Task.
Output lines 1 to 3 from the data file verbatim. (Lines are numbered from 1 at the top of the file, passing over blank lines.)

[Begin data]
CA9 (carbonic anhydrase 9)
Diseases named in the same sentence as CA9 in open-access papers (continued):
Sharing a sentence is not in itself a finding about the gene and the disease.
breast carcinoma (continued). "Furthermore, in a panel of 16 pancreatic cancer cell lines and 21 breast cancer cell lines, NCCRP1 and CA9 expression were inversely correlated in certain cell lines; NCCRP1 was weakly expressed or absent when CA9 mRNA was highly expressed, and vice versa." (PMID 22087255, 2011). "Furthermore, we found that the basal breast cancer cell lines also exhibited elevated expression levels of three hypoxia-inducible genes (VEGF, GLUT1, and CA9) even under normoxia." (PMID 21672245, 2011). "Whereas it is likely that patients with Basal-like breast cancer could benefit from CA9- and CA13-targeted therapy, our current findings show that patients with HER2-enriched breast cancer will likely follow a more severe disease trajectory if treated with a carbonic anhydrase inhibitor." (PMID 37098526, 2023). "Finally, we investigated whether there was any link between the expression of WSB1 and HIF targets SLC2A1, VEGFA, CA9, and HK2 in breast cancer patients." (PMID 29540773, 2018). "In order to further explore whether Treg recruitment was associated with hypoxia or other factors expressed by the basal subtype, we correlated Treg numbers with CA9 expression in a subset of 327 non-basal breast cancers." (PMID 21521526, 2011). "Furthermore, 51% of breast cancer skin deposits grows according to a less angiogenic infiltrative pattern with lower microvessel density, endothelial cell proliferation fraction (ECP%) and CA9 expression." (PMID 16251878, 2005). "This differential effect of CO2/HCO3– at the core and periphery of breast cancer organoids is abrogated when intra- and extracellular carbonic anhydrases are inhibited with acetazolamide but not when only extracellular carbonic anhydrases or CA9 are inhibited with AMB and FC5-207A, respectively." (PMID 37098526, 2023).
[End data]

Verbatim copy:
CA9 (carbonic anhydrase 9)
Diseases named in the same sentence as CA9 in open-access papers (continued):
Sharing a sentence is not in itself a finding about the gene and the disease.